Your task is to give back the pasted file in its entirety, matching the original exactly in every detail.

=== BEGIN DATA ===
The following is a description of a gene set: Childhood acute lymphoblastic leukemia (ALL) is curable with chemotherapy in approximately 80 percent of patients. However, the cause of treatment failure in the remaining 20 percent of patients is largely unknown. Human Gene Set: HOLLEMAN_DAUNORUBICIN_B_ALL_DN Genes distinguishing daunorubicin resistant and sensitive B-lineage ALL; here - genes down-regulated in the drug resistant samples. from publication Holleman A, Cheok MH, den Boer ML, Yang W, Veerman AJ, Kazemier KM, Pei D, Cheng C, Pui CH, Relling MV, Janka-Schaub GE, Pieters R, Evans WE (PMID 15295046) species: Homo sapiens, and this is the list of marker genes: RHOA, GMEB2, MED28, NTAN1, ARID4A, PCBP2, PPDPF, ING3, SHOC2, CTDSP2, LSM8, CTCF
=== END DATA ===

The following is a description of a gene set: Childhood acute lymphoblastic leukemia (ALL) is curable with chemotherapy in approximately 80 percent of patients. However, the cause of treatment failure in the remaining 20 percent of patients is largely unknown. Human Gene Set: HOLLEMAN_DAUNORUBICIN_B_ALL_DN Genes distinguishing daunorubicin resistant and sensitive B-lineage ALL; here - genes down-regulated in the drug resistant samples. from publication Holleman A, Cheok MH, den Boer ML, Yang W, Veerman AJ, Kazemier KM, Pei D, Cheng C, Pui CH, Relling MV, Janka-Schaub GE, Pieters R, Evans WE (PMID 15295046) species: Homo sapiens, and this is the list of marker genes: RHOA, GMEB2, MED28, NTAN1, ARID4A, PCBP2, PPDPF, ING3, SHOC2, CTDSP2, LSM8, CTCF